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One of the Earliest Memorial Day Ceremonies Was Held by Freed Slaves

May 24, 2019 in History

By Dave Roos

At the close of the Civil War, freed slaves in Charleston honored fallen Union soldiers.

Memorial Day was born out of necessity. After the American Civil War, a battered United States was faced with the task of burying and honoring the 600,000 to 800,000 Union and Confederate soldiers who had died in the single bloodiest military conflict in American history. The first national commemoration of Memorial Day was held in Arlington National Cemetery on May 30, 1868, where both Union and Confederate soldiers are buried.

Several towns and cities across America claim to have observed their own earlier versions of Memorial Day or “Decoration Day” as early as 1866. (The earlier name is derived from the fact that decorating graves was and remains a central activity of Memorial Day.) But it wasn’t until a remarkable discovery in a dusty Harvard University archive the late 1990s that historians learned about a Memorial Day commemoration organized by a group of freed black slaves less than a month after the Confederacy surrendered in 1865.

Back in 1996, David Blight, a professor of American History at Yale University, was researching a book on the Civil War when he had one of those once-in-a-career eureka moments. A curator at Harvard’s Haughton Library asked if he wanted to look through two boxes of unsorted material from Union veterans.

“There was a file labeled ‘First Decoration Day,’” remembers Blight, still amazed at his good fortune. “And inside on a piece of cardboard was a narrative handwritten by an old veteran, plus a date referencing an article in The New York Tribune. That narrative told the essence of the story that I ended up telling in my book, of this march on the race track in 1865.”

The clubhouse at the Charleston racetrack where the 1865 Memorial Day events took place.

The race track in question was the Washington Race Course and Jockey Club in Charleston, South Carolina. In the late stages of the Civil War, the Confederate army transformed the formerly posh country club into a makeshift prison for Union captives. More than 260 Union soldiers died from disease and exposure while being held in the race track’s open-air infield. Their bodies were hastily buried in a mass grave behind the grandstands.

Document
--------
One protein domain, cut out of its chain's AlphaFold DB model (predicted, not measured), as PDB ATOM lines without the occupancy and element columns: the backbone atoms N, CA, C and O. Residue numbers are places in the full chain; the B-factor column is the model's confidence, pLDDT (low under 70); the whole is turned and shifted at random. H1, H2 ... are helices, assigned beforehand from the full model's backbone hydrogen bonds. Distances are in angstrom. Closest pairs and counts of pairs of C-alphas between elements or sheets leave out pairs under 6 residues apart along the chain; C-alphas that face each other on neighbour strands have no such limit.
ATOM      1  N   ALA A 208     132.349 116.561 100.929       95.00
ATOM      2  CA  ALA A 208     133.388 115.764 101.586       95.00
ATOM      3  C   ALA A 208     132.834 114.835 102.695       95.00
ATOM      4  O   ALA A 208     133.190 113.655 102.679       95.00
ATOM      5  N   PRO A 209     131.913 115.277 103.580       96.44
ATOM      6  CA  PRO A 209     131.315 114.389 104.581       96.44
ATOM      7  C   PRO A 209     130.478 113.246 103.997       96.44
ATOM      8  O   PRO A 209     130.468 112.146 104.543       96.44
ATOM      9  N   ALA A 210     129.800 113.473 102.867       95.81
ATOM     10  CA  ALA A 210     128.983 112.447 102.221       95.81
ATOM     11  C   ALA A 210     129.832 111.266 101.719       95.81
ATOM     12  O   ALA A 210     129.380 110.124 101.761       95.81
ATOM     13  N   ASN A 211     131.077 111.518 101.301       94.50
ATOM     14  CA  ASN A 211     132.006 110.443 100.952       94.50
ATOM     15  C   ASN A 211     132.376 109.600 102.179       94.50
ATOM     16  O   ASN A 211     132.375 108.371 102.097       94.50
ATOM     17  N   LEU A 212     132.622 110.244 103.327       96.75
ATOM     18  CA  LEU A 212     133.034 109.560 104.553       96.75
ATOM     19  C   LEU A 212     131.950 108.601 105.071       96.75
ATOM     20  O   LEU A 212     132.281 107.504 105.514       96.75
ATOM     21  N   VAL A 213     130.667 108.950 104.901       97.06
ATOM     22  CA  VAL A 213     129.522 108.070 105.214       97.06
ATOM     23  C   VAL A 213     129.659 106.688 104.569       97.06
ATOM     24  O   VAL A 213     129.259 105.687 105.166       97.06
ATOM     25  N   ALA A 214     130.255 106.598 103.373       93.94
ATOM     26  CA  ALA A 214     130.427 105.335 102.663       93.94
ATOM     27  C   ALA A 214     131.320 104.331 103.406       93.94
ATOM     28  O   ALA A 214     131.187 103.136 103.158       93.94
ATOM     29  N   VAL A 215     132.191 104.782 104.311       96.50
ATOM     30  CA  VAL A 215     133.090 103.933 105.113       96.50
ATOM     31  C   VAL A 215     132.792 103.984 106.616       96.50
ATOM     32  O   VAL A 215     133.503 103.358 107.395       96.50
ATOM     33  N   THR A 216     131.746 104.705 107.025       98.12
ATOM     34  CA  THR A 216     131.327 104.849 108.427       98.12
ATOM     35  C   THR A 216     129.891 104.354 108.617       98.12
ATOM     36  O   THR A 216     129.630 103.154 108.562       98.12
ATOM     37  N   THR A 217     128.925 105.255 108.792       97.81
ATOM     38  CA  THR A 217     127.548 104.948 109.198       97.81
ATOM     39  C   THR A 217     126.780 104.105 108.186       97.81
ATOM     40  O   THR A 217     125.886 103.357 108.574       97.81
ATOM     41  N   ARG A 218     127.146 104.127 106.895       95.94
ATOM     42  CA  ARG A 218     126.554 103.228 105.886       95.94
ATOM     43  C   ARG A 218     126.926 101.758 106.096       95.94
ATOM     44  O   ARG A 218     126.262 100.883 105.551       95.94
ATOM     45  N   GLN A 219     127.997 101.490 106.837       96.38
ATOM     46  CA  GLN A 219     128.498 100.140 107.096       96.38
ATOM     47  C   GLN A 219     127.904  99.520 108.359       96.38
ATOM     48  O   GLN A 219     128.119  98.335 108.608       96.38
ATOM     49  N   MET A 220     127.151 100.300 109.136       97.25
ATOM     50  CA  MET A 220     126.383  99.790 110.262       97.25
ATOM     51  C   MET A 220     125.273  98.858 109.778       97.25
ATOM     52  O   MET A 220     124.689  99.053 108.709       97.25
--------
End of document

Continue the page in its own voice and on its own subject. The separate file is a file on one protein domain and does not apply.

READ MORE: 8 Things You May Not Know About Memorial Day

When Charleston fell and Confederate troops evacuated …read more

Source: HISTORY

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Ally Angst: Why America's Iran Policy Doesn't Have International Support

May 24, 2019 in Economics

By Ted Galen Carpenter

Ted Galen Carpenter

Washington’s NATO allies are openly balking at the Trump
administration’s increasingly belligerent policy toward Iran. Even
the British government, which can normally be counted upon to be a
loyal U.S. junior partner during international crises, has shown no
enthusiasm for the latest confrontation. In a small but symbolic
gesture, Spain has now pulled a warship it had contributed to a
U.S.-led naval group in the Persian Gulf that was there ostensibly
to mark a historic seafaring anniversary. Spanish officials noted
that the mission now seemed focused on alleged threats from Iran.
Acting Defense Minister Margarita Robles stated tartly
that the U.S. government “has taken a decision outside of the
framework of what had been agreed with the Spanish Navy.”

Other NATO governments are uneasy about Washington’s decision to
deploy B-52 bombers and take other steps in response to
Israeli-provided intelligence that Tehran was planning attacks on
U.S. forces in the Middle East. The Trump administration’s latest
move has brought simmering U.S.-European disagreements about Iran
policy to a boil. Washington’s withdrawal last year from the Joint
Comprehensive Plan of Action (JCPOA) regarding Tehran’s nuclear
program generated noticeable pushback from the other signatories to
the agreement, including Britain, France, and Germany. All three
countries made it clear that they would not
follow
 the United States in reimposing economic sanctions
on Tehran. Indeed, they and other European Union (EU) members
openly sought ways that they could cushion Iran (and their own
businesses) from the worst effects of the U.S. action.

The allies were annoyed again this year when the administration
continued to insist that the European signatories withdraw from the
JCPOA. Germany and other countries flatly refused. Last
month, Washington exacerbated already serious transatlantic
frictions when it eliminated some of the boycott waivers it had
granted to EU firms. Allied governments sharply
criticized
that step and Washington’s other moves to tighten
sanctions. Iran soon stated that it would no longer abide by some
JCPOA provisions and would resume enriching
uranium
. News about the Israeli intelligence
report
 about planned Iranian attacks broke at roughly the
same time, heightening the crisis atmosphere.

European allies are
grappling with mounting disagreements over foreign policy and
growing irritated with Washington’s arrogant leadership
style.

European leaders are clearly not pleased by Washington’s
increasingly confrontational policy toward Iran. When Secretary of
State Mike Pompeo made a surprise visit to Brussels in early May as
EU foreign ministers met to discuss the escalating crisis about the
Iran nuclear agreement, his
reception
 was midpoint between cool
and
…read more

Source: OP-EDS